As a people of faith, we pray for healing, but most of us back away from the thought that God doesn’t work on our timetable – God is not our theological marionette – to be used by us, but rather for us to be used by God.

If we can rest in the truly acknowledged fact that God loves us as a parent loves a child, then what happens may not be best for us in the short term but rather the term of eternity. (Now if we don’t believe in eternity, that is another matter!). But as for me, I choose to hold an eternal view – that God is who God says God is – the God of the Hebrew and Christian sacred texts.

And that we can pray for “this cup” to pass by just as Jesus did and not having it removed from our hands, we can say “Lord, not my will, but yours be done” because God has the eternal view – a view you and I may struggle with from time to time and when we see we see only darkly.

During my walks in our woods I have heard the rustle of wings (and they are neither hawks nor turkeys). I recently heard the wonderful Taize hymn in my head again and again: “Come and fill her with your love, for you alone are Holy; Come and fill her with your love, Alleluia!”

Thanks so much for being such a warm and loving assembly of Christ-followers. You, again, have shown me and Sabine the face of Jesus.

Keep a Blessed and Holy Lent,

David+

Tuesday, January 29, 2008

Another Snowy Day

What crazy winter weather we are experiencing. It was in the 40s when we woke up this morning and by the end of the day it was snowing and the temperature had dropped to 10 degrees! Tuesdays and Thursdays have become our quiet rest days. We have labs and dialysis on Mondays, Wednesdays and Fridays so we welcome not having to run to Madison.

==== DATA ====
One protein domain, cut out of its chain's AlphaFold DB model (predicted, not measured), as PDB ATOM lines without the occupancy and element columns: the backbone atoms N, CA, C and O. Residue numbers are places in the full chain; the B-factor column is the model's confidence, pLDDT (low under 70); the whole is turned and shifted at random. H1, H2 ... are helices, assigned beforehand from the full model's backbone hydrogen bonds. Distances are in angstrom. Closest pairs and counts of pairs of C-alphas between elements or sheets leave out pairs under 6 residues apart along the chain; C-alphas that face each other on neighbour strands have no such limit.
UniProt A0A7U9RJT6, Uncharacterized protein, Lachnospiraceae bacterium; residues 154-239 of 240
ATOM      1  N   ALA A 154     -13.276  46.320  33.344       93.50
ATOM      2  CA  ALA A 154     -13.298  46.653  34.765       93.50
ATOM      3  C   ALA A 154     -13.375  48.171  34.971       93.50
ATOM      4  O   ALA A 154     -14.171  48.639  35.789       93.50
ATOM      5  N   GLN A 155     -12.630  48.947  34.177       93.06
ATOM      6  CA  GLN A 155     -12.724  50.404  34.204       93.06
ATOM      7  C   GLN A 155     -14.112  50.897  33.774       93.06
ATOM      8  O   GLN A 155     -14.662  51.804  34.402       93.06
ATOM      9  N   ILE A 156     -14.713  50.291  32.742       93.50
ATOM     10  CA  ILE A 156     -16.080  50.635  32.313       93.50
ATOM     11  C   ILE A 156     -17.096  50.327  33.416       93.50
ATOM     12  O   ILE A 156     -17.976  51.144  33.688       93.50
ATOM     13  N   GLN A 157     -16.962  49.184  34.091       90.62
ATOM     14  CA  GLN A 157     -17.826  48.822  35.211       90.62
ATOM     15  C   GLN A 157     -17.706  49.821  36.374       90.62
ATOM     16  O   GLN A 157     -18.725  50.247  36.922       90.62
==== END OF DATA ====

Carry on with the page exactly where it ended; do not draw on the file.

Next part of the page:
Nevertheless, Sabine had severe headaches and bone pain today prompting us to call the hematology clinic. They thought it was because of the growth hormone (neupogen) that Sabine was taking and advised we skip her injection today. We have also had some problems with a high heart rate that we think is associated with the dialysis.

Thankfully, Sabine was still able to get outside and take a short walk before the weather turned.

Another day…

Monday, January 28, 2008

Our Second Week at Home

This weekend was a respite. The weather was mild and Sabine got some nice walks in. We were worried this morning as we went to have her labs taken at the clinic as to whether she would need a transfusion if her platelets got too low.

I was able to have the lab fax me the results this morning and after consultation with the U.W. Hematology Clinic they were able to tell me that we did not have to make an special run to the Infusion Clinic.

Sabine was very tired this morning after the lab journey so I did a phone consultation with the GHC nurse in charge of Complex Case Management and met with Sabine's new physician, Dr Deb Williams at the downtown clinic. I walked away from both those encounters feeling more confident that we have a team to address the complexities of myeloma.

We are now at the dialysis clinic in Madison. We will be doing dialysis every Monday, Wednesday and Friday evenings from 5:30 for 3-1/2 to 4 hours. We continue to pray that after a few weeks when the kidney specialists stop dialysis that Sabine's kidneys will "kick-in." In the meantime, dialysis will be a big part of our life -- but it doesn't have to control our life!